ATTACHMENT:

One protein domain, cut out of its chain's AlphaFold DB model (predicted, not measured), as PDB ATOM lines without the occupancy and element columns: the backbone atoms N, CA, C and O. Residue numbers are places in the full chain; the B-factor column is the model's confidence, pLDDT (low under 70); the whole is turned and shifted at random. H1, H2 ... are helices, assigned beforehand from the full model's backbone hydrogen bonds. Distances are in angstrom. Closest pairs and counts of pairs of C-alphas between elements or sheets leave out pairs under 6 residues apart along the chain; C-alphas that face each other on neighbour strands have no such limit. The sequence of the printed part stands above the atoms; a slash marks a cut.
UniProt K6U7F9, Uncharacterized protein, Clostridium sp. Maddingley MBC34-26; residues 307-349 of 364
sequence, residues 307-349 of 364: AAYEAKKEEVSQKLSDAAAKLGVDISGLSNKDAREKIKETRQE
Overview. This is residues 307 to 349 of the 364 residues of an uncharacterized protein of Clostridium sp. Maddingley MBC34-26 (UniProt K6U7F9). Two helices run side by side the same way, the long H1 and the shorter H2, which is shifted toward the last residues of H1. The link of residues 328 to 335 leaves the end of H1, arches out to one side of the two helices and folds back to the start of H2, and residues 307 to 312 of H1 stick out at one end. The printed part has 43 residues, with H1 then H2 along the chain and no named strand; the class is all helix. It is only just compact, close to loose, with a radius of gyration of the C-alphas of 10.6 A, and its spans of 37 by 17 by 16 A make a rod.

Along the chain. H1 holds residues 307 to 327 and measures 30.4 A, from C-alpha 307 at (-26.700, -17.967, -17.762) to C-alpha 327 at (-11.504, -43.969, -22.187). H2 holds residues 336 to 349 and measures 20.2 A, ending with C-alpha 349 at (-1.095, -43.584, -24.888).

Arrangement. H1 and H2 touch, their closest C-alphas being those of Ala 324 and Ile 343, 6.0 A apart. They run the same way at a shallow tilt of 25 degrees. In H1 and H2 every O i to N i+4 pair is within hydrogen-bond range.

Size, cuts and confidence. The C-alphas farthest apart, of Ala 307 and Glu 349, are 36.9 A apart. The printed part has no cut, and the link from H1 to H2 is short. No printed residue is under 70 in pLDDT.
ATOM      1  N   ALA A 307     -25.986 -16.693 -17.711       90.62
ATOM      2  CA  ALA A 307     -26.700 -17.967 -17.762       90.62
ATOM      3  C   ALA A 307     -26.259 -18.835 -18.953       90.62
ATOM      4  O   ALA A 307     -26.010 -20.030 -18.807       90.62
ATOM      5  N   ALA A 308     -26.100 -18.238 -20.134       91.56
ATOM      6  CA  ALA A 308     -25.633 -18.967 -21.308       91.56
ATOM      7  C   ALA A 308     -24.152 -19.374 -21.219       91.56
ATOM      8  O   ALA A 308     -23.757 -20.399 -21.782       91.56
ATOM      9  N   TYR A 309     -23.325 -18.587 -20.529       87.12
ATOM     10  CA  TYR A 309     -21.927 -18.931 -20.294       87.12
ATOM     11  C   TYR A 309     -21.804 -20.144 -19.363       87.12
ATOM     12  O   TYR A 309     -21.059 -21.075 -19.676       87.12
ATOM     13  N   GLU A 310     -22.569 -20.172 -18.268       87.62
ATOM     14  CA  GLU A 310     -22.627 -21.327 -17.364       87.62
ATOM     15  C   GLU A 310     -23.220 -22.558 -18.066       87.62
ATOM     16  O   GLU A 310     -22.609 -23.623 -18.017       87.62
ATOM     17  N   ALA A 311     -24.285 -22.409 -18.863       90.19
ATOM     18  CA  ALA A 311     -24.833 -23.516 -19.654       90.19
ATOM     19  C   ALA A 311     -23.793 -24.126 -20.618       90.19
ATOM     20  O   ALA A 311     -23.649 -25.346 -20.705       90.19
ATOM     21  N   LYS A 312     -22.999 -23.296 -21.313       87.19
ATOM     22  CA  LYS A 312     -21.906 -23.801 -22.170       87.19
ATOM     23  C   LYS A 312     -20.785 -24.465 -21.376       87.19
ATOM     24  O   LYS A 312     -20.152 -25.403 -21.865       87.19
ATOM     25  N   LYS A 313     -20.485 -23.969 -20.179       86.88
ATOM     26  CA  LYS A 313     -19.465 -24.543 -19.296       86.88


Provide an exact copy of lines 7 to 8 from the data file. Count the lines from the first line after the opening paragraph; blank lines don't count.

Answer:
ATOM      1  N   ALA A 307     -25.986 -16.693 -17.711       90.62
ATOM      2  CA  ALA A 307     -26.700 -17.967 -17.762       90.62